Air pollution doesn't just make it hard to breathe - on really bad days, it has a knock-on effect on social behaviour


Air pollution may not only make it hard to breathe, but it may also make you unhappy, a new study suggests.

In China, air pollution reportedly causes an average of 1 million premature deaths each year and costs its economy $38bn.

But it also affects people's happiness, according to researchers led by Siqi Zheng. She is an associate professor in the department of urban studies and planning and center for real estate at the Massachusetts Institute of Technology (MIT).

"Pollution also has an emotional cost," Zheng said in an MIT news release. "People are unhappy, and that means they may make irrational decisions."

Although the Chinese economy has been surging at 8%t a year, happiness in China's cities hasn't risen as expected, Zheng's team reported.

Problems such as inadequate public services, soaring house prices, and concerns over food safety and air pollution have had a significant effect on quality of city life, the study found.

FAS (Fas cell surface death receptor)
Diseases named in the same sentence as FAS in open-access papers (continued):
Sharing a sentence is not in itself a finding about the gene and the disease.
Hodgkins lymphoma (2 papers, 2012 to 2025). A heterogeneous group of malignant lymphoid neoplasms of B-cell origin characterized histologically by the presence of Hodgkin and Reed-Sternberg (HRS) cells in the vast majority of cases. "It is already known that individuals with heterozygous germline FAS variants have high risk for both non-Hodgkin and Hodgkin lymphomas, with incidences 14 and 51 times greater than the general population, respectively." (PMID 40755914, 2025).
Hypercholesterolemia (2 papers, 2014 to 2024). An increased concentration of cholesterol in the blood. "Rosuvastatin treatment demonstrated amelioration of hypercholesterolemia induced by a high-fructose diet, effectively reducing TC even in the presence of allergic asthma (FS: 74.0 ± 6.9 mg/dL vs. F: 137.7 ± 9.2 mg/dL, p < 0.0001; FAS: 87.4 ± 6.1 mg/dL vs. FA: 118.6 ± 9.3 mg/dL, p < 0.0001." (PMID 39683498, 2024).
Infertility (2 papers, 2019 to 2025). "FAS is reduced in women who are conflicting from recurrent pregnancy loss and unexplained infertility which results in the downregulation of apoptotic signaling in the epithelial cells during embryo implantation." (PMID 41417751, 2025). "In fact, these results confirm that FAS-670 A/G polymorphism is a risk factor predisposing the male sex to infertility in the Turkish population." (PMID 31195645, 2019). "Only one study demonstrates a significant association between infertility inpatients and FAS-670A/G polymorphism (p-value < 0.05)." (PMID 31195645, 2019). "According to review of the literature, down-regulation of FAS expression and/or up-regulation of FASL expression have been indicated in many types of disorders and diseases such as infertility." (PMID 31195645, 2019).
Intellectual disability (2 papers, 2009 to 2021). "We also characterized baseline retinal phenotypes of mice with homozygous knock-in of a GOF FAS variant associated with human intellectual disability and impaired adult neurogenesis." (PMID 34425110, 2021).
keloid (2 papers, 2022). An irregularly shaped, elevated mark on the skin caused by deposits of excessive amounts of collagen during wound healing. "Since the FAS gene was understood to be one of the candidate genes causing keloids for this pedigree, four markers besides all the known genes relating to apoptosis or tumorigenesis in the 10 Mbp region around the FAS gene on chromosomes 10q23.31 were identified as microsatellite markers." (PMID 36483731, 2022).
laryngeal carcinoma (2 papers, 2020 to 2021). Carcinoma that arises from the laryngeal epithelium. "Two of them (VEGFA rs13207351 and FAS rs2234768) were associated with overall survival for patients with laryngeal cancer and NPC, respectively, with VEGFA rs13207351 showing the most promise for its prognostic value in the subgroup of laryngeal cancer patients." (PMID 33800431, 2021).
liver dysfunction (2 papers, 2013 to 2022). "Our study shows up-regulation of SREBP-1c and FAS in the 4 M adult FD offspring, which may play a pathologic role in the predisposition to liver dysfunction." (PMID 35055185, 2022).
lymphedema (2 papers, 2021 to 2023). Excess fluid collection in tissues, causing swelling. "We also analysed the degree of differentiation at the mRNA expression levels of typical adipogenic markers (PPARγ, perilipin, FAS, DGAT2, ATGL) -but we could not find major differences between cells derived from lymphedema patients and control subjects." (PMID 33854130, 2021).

To avoid high levels of air pollution, people move to cleaner cities or green buildings, buy protective equipment (such as face masks and air purifiers) and spend less time outdoors, the study authors said.

Previous research has shown that air pollution damages health, mental ability, work productivity and educational achievement.

But air pollution has a broader effect on social lives and behavior, according to Zheng.

On days with high levels of pollution, people are more likely to engage in impulsive and risky behaviour that they may later regret, possibly because of short-term depression and anxiety, she said.

For the study, Zheng's team used real-time data from social media to track how changing daily pollution levels affected people's happiness in 144 Chinese cities.

The investigators also used data on levels of ultrafine particulate matter (PM 2.5) from air quality readings released by China's Ministry of Environmental Protection. Particulate matter is microscopic pollutants that can lodge deep in the lungs.

When Zheng's team combined pollution data with happiness data, they found that people in the very cleanest and very dirtiest cities were the most severely affected by pollution levels.

This may be because people who are especially worried about their health and air quality tend to move to clean cities, while those in dirty cities are more aware of the damage to their health from exposure to pollution, Zheng explained. But the study did not prove that air pollution actually causes unhappiness.

Zheng hopes to continue to investigate how China's politicians will respond to the increasing public demand for cleaner air.

The report was published January 21 in the journal Nature Human Behaviour.

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